Last week’s news was not high in volume due to the New Year holiday, but it does suggest that a general economic recovery is progressing and that housing markets are leading the “charge!”. Here are the details:

The NAR’s data of month-to-month reading of 0.20 percent showed an increase of 0.20 percent over October’s reading of -1.20 percent, which was the lowest reading for pending home sales in five months.

Lawrence Yun, chief economist for NAR, said that “…the positive fundamentals of job creation and household formation are likely to foster a fairly stable level of contract activity in 2014.”

November’s year-over-year reading for pending home sales was 101.7 against a reading of 103.3 for November 2013. The good news is that November’s reading exceeded a 10-month low of 101.50 for October 2013.

Rapid Rises In Home Prices May Have Peaked

The S&P Case-Shiller 10 and 20- city home price indices for October was released Tuesday with positive results for both indices showing year-over-year gains in average home prices at 13.60 percent.

On an un-adjusted basis, the 10 and 20 city indices each gained 0.20 percent between September and October. The indices each showed a 1.00 percent gain in home prices on a seasonally adjusted annual basis. Case-Shiller cautioned that home prices are expected to rise at single-digit rates during 2014.

Consumer Confidence Rises, Housing And Manufacturing Sectors Improve

December’s consumer confidence reading gained 6.1 points for a reading of 78.1. This also exceeded the expected reading of 76.2.

The prior two months had shown decreased in readings thought to have been caused by the government shutdown in October. Consumers indicated that they are more confident about the economy than they have been in five and a half years.

Housing and manufacturing are leading the recovery, which reflects stronger housing, production and possibly manufacturing jobs, which have lagged behind increased production.

The national unemployment rate stood at 7.00 percent last week, which remains 0.50 percent above the Federal Reserve’s targeted rate of 6.50 percent.

Weekly jobless claims came in lower than expectations of 342,000 jobless claims at 339,000 new jobless claims. The prior week’s reading showed 341,000 new jobless claims.

Although a small decrease in new claims, last week’s reading further suggested that the economic recovery is on track.

Mortgage Rates

Thursday’s mortgage interest rate survey showed incremental increases in mortgage rates; concerns over continued tapering of the Fed’s QE program may have been a factor in the slight uptick in last week’s rates.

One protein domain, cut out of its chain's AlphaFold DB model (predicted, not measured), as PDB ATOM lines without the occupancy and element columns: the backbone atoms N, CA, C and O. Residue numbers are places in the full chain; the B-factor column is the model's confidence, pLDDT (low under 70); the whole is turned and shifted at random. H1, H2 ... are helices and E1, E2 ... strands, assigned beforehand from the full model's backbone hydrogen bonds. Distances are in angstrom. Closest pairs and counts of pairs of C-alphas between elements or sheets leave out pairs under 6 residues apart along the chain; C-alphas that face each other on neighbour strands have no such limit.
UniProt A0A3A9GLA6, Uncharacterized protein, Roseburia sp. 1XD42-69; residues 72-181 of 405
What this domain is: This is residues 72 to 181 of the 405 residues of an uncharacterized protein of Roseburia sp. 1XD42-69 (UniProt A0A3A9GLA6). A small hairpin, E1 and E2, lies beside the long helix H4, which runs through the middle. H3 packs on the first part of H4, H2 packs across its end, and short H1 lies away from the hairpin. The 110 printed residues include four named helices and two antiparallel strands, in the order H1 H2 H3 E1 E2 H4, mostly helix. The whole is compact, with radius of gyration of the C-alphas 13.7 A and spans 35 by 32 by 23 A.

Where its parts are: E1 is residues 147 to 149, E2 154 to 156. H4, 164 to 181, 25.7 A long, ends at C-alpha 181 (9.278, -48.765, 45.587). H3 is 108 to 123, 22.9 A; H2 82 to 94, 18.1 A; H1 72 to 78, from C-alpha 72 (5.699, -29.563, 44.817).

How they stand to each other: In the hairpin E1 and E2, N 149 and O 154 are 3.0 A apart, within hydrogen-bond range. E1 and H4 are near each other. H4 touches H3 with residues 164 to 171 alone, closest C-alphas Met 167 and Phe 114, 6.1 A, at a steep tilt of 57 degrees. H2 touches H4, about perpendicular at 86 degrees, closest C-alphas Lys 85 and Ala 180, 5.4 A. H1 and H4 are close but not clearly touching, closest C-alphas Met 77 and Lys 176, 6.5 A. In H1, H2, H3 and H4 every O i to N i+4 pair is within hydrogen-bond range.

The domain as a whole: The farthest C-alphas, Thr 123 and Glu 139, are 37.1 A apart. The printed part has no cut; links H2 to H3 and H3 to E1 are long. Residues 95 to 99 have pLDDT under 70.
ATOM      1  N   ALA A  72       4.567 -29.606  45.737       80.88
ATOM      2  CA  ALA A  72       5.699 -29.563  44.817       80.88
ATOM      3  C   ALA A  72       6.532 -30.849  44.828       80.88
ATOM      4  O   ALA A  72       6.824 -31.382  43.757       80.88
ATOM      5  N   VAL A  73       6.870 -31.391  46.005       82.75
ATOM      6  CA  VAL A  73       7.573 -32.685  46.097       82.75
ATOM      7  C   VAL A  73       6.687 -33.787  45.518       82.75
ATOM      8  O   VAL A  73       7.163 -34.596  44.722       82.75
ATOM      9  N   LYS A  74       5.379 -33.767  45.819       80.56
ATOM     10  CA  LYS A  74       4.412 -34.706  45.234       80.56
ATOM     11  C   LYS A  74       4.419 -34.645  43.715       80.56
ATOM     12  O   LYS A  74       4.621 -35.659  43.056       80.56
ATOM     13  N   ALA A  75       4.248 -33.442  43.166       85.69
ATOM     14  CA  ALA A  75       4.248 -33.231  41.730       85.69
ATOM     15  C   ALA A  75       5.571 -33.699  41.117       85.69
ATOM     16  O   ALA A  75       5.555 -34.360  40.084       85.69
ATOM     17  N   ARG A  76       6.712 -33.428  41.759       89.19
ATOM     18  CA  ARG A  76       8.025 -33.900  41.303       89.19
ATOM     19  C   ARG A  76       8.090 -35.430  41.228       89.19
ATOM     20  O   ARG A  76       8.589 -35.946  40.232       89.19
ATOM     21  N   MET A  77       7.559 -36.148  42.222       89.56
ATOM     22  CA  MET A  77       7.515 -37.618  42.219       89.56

Average rates for mortgage loans rose as follows. The rate for a 30-year fixed rate mortgage increased from 4.48 to 4.53 percent with discount points rising from 0.70 percent to 0.80 percent.

The rate for a 15-year fixed rate mortgage was 3.55 percent with discount points unchanged at 0.70 percent. The rate for a 5/1 adjustable rate mortgage rose by five basis points to 3.05 percent with discount points unchanged at 0.40 percent.

Economists seem to agree on continued improvement in the economy for 2014, however rising mortgage rates and high unemployment remain as obstacles for faster economic recovery.

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Home Sales Show Healthy Year-Over-Year Increase

New Home Sales Show Healthy Year-Over-Year IncreaseThe holiday season and winter weather slowed home sales in November. Last week, the NAR reported that sales of existing homes had slumped to their lowest level in nearly a year, but this was not unexpected.

The unusual start of this year’s short supplies of available homes, evolved into a “normal” housing inventory, and coupled with later rising mortgage rates, largely eliminated 2013’s earlier pent-up demand for homes.

Improvement In The Labor Market

4.90 existing homes were sold in November; this was lower than the 5.13 million existing homes sold in October, as well as lower than expectations of 5.00 million existing home sales in November.

Existing home sales for November 2013 were also 1.20 percent lower than for November 2012; this is the first time in 29 months that existing home sales were lower year-over-year.

Lawrence Yun, chief economist for NAR, described the slow-down in sales as a “clear loss of momentum.” The outlook for 2014 is better, as analysts expect continued improvement in the labor market.

The pent-up demand for homes will ease as homeowners begin to list their homes for sale as home prices increase. Mr. Yun also noted that prices for existing homes are increasing at their highest rate in eight years.

The national median home price of existing homes rose to $196,000 in November, which represents a year-over-year increase of 9.40 percent. There was a 5.1 month supply of previously homes available at the current sales rate.

Housing Market Continues To Progress Over Long Term

The Census Bureau and HUD report that 464,000 new homes were sold in November. This was 2.10 percent lower than October’s rate of 474,000 new homes sold. This represents an increase of 16.60 percent as compared to the 398,000 new homes sold in November 2012.

The national median home price for new homes in November was $270,900; with an average new home price of $340,300. The seasonally-adjusted estimate of new homes for sale in November was 167,000; this reading represents a 4.30 month supply of new homes for sale.

While home builder confidence is up and recent labor reports indicate improving job markets, the Fed’s decision to taper its quantitative easing program in January is generating some uncertainty as mortgage rates will likely rise as the Fed winds down the QE program.